4. “Swarm” view for events. Right now, sharing images requires us to know who we want to share with or who we want to subscribe to. For “events” relying on close relationships with others (such as those with our family), this is OK. In fact, we probably don’t want to share those images with the outside world. But when you’re in engaged in a large gathering (concert, rally, etc.), part of the reason you’re there is to engage in collective experience. Allowing users to share images based on location/event into a collaborative “cloud” would let you experience the event from the perspective of everyone else. Combining this with location awareness would help you navigate the “swarm” of images. And more powerful processing in the future might even allow you to combine all these views into a type of image-based “virtual reality” generated from multiple perspectives. Linking this to Facebook would even give you access to people’s impressions of their images and even the conversations around them.
  5. GPS/image recognition search. While we’ve seen some of these kinds of features in the various augmented reality apps out there (such as Layar), it’s still a little sketchy to use and requires proprietary apps and custom-built information. Combining location-awareness with image recognition could take taking and sharing pictures to a whole new level. Google Goggles kind of does this now, but imagine the capability of “tagging” your images of, say, historical sites with their Wikipedia pages or your event pictures with the event schedule, information about who/what you’re photographing, and even giving others the ability to sample (or buy) content related to those pictures.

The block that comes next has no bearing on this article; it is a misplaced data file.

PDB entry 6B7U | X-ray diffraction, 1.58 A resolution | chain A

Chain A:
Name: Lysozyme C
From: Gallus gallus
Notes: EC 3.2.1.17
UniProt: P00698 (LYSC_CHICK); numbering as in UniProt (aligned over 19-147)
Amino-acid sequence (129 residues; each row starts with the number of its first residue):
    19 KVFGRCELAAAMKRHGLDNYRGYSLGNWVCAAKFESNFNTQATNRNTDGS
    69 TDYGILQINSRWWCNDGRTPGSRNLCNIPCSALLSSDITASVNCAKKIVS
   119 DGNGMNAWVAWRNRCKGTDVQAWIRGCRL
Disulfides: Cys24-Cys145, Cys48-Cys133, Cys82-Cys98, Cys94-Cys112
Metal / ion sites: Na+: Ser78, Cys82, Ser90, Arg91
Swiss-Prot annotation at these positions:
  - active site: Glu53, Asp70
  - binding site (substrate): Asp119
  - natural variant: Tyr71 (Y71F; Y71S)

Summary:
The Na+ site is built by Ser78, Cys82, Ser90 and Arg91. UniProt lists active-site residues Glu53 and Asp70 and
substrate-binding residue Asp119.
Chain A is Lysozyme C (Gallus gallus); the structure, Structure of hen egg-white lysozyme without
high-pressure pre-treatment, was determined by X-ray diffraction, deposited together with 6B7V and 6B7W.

6. Facial recognition and tagging. In a similar vein, facial recognition software combined with tagging capabilities (similar to what works in iPhoto right now) plus Facebook linkages could take sharing photos of others to a whole other level, especially if done automatically. If you’re at a party and a friend takes a picture of you, that picture could automatically show up on your newsfeed and you could be notified that you’d just been photographed…perhaps even with the capability of commenting on the shot.
  7. Instant cloud roll. Considering what’s going on in cloud computing these days, it seems pretty silly that we still have to sync our phones with our computers in order to download and manipulate pictures. Sending all images immediately to the cloud (along with associated metadata and other linked information) is definitely the way to go. Yes, this capability is already baked into Instagram, but once it gets seamlessly integrated with Facebook (combined with the inevitable future of unlimited storage), we’ll be able to go back and look at the images from our lives anytime and anywhere…and, with permission, so will our friends/family.